Book Image

Learn C Programming

By : Jeff Szuhay
Book Image

Learn C Programming

By: Jeff Szuhay

Overview of this book

C is a powerful general-purpose programming language that is excellent for beginners to learn. This book will introduce you to computer programming and software development using C. If you're an experienced developer, this book will help you to become familiar with the C programming language. This C programming book takes you through basic programming concepts and shows you how to implement them in C. Throughout the book, you'll create and run programs that make use of one or more C concepts, such as program structure with functions, data types, and conditional statements. You'll also see how to use looping and iteration, arrays, pointers, and strings. As you make progress, you'll cover code documentation, testing and validation methods, basic input/output, and how to write complete programs in C. By the end of the book, you'll have developed basic programming skills in C, that you can apply to other programming languages and will develop a solid foundation for you to advance as a programmer.
Table of Contents (33 chapters)
Section 1: C Fundamentals
Section 2: Complex Data Types
Section 3: Memory Manipulation
Section 4: Input and Output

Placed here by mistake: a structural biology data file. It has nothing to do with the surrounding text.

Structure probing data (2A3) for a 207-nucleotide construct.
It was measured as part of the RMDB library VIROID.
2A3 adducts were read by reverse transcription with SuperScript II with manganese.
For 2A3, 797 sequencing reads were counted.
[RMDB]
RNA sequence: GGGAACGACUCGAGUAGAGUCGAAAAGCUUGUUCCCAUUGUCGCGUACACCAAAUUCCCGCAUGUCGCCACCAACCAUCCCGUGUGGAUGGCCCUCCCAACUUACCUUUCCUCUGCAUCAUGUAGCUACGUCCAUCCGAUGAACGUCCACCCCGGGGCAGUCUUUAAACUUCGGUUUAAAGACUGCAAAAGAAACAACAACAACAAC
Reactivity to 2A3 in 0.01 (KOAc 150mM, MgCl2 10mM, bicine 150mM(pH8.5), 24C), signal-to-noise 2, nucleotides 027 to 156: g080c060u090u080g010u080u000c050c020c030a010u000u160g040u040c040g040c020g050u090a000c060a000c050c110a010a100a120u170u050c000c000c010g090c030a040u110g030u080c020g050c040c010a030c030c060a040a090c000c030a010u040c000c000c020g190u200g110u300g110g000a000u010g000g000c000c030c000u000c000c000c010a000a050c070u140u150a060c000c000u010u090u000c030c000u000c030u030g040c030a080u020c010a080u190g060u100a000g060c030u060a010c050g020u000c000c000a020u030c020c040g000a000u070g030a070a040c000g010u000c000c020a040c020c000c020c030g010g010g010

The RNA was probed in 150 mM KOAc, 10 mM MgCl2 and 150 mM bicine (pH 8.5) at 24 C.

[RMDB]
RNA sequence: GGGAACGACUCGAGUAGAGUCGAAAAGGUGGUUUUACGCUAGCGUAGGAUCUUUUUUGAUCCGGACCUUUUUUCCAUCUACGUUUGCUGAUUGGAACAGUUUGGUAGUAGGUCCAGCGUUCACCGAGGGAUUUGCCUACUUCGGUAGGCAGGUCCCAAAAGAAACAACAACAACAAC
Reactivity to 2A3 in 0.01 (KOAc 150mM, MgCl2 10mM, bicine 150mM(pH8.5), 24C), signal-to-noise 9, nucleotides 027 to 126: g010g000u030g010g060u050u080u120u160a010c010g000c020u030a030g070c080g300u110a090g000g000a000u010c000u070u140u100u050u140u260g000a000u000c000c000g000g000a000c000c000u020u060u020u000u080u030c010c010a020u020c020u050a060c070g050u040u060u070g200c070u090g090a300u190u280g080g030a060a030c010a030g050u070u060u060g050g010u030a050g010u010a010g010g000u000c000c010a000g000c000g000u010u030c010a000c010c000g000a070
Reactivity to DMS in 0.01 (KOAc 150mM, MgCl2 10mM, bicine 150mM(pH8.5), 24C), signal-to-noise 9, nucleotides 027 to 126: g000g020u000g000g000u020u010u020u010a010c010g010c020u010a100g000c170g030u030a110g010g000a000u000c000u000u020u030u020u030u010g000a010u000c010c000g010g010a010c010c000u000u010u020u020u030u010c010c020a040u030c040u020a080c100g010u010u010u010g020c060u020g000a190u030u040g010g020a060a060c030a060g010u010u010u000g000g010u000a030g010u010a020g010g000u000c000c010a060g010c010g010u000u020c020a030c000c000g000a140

Section 5: Building Blocks for Larger Programs

Understanding automatic versus dynamic storage classes

In all the preceding chapters, we have been using a fixed or named storage allocation. That is, whenever we declared a variable or a structure, we gave that memory location a data type and a name. This was fixed in position in our program's main routine and functions. Once that named memory was created, we could access it directly via its name, or indirectly with a pointer to that named location. In this chapter, we will specifically explore the fixed storage classes in greater detail.

Likewise, whenever we declare a literal value—say, 52 or 13—the compiler interprets these values and puts them directly into the code, fixing them in the place where they have been declared. The memory that they occupy is part of the program itself.

In contrast, dynamic storage allocation is unnamed; it can only be accessed via pointers. Dynamic memory allocation will be introduced and explored in the next...